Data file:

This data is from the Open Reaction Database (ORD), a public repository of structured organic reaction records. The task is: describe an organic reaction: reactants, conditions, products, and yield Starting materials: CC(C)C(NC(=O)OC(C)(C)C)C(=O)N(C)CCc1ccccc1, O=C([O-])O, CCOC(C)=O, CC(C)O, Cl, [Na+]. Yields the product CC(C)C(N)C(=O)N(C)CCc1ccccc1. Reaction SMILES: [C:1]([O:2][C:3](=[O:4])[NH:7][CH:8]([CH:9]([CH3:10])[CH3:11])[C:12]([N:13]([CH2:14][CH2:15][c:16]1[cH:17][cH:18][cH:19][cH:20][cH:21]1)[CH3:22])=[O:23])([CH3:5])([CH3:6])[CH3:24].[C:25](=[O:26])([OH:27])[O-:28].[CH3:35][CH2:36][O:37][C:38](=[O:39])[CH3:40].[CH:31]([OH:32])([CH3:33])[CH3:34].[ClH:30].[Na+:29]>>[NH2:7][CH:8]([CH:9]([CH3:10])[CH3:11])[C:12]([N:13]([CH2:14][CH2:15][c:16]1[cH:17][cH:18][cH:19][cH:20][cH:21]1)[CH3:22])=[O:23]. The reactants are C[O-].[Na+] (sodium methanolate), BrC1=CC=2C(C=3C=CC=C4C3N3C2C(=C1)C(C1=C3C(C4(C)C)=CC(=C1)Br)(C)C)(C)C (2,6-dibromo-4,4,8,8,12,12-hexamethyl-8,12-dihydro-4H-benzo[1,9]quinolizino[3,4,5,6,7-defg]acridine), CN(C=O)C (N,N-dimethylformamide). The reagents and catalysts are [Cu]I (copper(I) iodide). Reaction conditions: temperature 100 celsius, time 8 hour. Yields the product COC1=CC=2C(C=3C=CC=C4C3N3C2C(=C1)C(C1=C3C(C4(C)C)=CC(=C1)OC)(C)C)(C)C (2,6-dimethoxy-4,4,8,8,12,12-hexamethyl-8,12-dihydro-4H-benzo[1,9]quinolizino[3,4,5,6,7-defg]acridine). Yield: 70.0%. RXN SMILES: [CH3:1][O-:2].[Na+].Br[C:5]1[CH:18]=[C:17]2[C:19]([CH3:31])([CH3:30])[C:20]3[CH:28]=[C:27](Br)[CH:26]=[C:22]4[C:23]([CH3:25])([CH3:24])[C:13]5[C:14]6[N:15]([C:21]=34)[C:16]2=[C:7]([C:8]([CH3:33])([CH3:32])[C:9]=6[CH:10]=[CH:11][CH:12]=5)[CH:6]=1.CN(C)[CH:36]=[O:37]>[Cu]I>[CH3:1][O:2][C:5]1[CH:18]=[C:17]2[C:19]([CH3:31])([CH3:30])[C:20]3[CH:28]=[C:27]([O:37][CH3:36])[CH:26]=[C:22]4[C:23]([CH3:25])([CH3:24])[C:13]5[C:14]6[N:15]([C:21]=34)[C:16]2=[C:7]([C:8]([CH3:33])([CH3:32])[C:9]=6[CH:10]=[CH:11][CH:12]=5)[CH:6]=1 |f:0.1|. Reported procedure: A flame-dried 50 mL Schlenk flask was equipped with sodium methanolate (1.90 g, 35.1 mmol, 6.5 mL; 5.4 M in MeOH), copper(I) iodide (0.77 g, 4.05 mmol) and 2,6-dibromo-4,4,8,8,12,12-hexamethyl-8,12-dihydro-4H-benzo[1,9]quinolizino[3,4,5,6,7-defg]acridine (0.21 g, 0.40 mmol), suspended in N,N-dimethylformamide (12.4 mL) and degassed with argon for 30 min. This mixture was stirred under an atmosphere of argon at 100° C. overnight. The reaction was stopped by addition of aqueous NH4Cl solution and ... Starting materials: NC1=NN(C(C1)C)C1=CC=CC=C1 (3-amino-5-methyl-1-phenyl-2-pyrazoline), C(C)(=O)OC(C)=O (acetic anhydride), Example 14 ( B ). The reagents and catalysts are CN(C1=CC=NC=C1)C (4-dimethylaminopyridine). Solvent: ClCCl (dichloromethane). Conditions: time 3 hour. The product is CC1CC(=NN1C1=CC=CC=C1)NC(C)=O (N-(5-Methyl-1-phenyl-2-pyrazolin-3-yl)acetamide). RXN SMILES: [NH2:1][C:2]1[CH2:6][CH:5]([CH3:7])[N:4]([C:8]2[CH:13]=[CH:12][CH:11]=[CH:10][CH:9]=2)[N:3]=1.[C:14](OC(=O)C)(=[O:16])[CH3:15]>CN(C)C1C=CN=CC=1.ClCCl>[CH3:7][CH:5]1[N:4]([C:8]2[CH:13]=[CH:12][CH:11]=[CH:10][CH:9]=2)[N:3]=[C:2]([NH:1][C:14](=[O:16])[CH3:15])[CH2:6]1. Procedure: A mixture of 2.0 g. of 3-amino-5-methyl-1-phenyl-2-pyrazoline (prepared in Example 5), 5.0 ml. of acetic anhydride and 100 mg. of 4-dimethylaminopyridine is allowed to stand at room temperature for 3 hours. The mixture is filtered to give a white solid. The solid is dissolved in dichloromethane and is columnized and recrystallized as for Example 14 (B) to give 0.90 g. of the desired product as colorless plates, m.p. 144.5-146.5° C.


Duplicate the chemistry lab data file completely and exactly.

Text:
This data is from the Open Reaction Database (ORD), a public repository of structured organic reaction records. The task is: describe an organic reaction: reactants, conditions, products, and yield Starting materials: CC(C)C(NC(=O)OC(C)(C)C)C(=O)N(C)CCc1ccccc1, O=C([O-])O, CCOC(C)=O, CC(C)O, Cl, [Na+]. Yields the product CC(C)C(N)C(=O)N(C)CCc1ccccc1. Reaction SMILES: [C:1]([O:2][C:3](=[O:4])[NH:7][CH:8]([CH:9]([CH3:10])[CH3:11])[C:12]([N:13]([CH2:14][CH2:15][c:16]1[cH:17][cH:18][cH:19][cH:20][cH:21]1)[CH3:22])=[O:23])([CH3:5])([CH3:6])[CH3:24].[C:25](=[O:26])([OH:27])[O-:28].[CH3:35][CH2:36][O:37][C:38](=[O:39])[CH3:40].[CH:31]([OH:32])([CH3:33])[CH3:34].[ClH:30].[Na+:29]>>[NH2:7][CH:8]([CH:9]([CH3:10])[CH3:11])[C:12]([N:13]([CH2:14][CH2:15][c:16]1[cH:17][cH:18][cH:19][cH:20][cH:21]1)[CH3:22])=[O:23]. The reactants are C[O-].[Na+] (sodium methanolate), BrC1=CC=2C(C=3C=CC=C4C3N3C2C(=C1)C(C1=C3C(C4(C)C)=CC(=C1)Br)(C)C)(C)C (2,6-dibromo-4,4,8,8,12,12-hexamethyl-8,12-dihydro-4H-benzo[1,9]quinolizino[3,4,5,6,7-defg]acridine), CN(C=O)C (N,N-dimethylformamide). The reagents and catalysts are [Cu]I (copper(I) iodide). Reaction conditions: temperature 100 celsius, time 8 hour. Yields the product COC1=CC=2C(C=3C=CC=C4C3N3C2C(=C1)C(C1=C3C(C4(C)C)=CC(=C1)OC)(C)C)(C)C (2,6-dimethoxy-4,4,8,8,12,12-hexamethyl-8,12-dihydro-4H-benzo[1,9]quinolizino[3,4,5,6,7-defg]acridine). Yield: 70.0%. RXN SMILES: [CH3:1][O-:2].[Na+].Br[C:5]1[CH:18]=[C:17]2[C:19]([CH3:31])([CH3:30])[C:20]3[CH:28]=[C:27](Br)[CH:26]=[C:22]4[C:23]([CH3:25])([CH3:24])[C:13]5[C:14]6[N:15]([C:21]=34)[C:16]2=[C:7]([C:8]([CH3:33])([CH3:32])[C:9]=6[CH:10]=[CH:11][CH:12]=5)[CH:6]=1.CN(C)[CH:36]=[O:37]>[Cu]I>[CH3:1][O:2][C:5]1[CH:18]=[C:17]2[C:19]([CH3:31])([CH3:30])[C:20]3[CH:28]=[C:27]([O:37][CH3:36])[CH:26]=[C:22]4[C:23]([CH3:25])([CH3:24])[C:13]5[C:14]6[N:15]([C:21]=34)[C:16]2=[C:7]([C:8]([CH3:33])([CH3:32])[C:9]=6[CH:10]=[CH:11][CH:12]=5)[CH:6]=1 |f:0.1|. Reported procedure: A flame-dried 50 mL Schlenk flask was equipped with sodium methanolate (1.90 g, 35.1 mmol, 6.5 mL; 5.4 M in MeOH), copper(I) iodide (0.77 g, 4.05 mmol) and 2,6-dibromo-4,4,8,8,12,12-hexamethyl-8,12-dihydro-4H-benzo[1,9]quinolizino[3,4,5,6,7-defg]acridine (0.21 g, 0.40 mmol), suspended in N,N-dimethylformamide (12.4 mL) and degassed with argon for 30 min. This mixture was stirred under an atmosphere of argon at 100° C. overnight. The reaction was stopped by addition of aqueous NH4Cl solution and ... Starting materials: NC1=NN(C(C1)C)C1=CC=CC=C1 (3-amino-5-methyl-1-phenyl-2-pyrazoline), C(C)(=O)OC(C)=O (acetic anhydride), Example 14 ( B ). The reagents and catalysts are CN(C1=CC=NC=C1)C (4-dimethylaminopyridine). Solvent: ClCCl (dichloromethane). Conditions: time 3 hour. The product is CC1CC(=NN1C1=CC=CC=C1)NC(C)=O (N-(5-Methyl-1-phenyl-2-pyrazolin-3-yl)acetamide). RXN SMILES: [NH2:1][C:2]1[CH2:6][CH:5]([CH3:7])[N:4]([C:8]2[CH:13]=[CH:12][CH:11]=[CH:10][CH:9]=2)[N:3]=1.[C:14](OC(=O)C)(=[O:16])[CH3:15]>CN(C)C1C=CN=CC=1.ClCCl>[CH3:7][CH:5]1[N:4]([C:8]2[CH:13]=[CH:12][CH:11]=[CH:10][CH:9]=2)[N:3]=[C:2]([NH:1][C:14](=[O:16])[CH3:15])[CH2:6]1. Procedure: A mixture of 2.0 g. of 3-amino-5-methyl-1-phenyl-2-pyrazoline (prepared in Example 5), 5.0 ml. of acetic anhydride and 100 mg. of 4-dimethylaminopyridine is allowed to stand at room temperature for 3 hours. The mixture is filtered to give a white solid. The solid is dissolved in dichloromethane and is columnized and recrystallized as for Example 14 (B) to give 0.90 g. of the desired product as colorless plates, m.p. 144.5-146.5° C.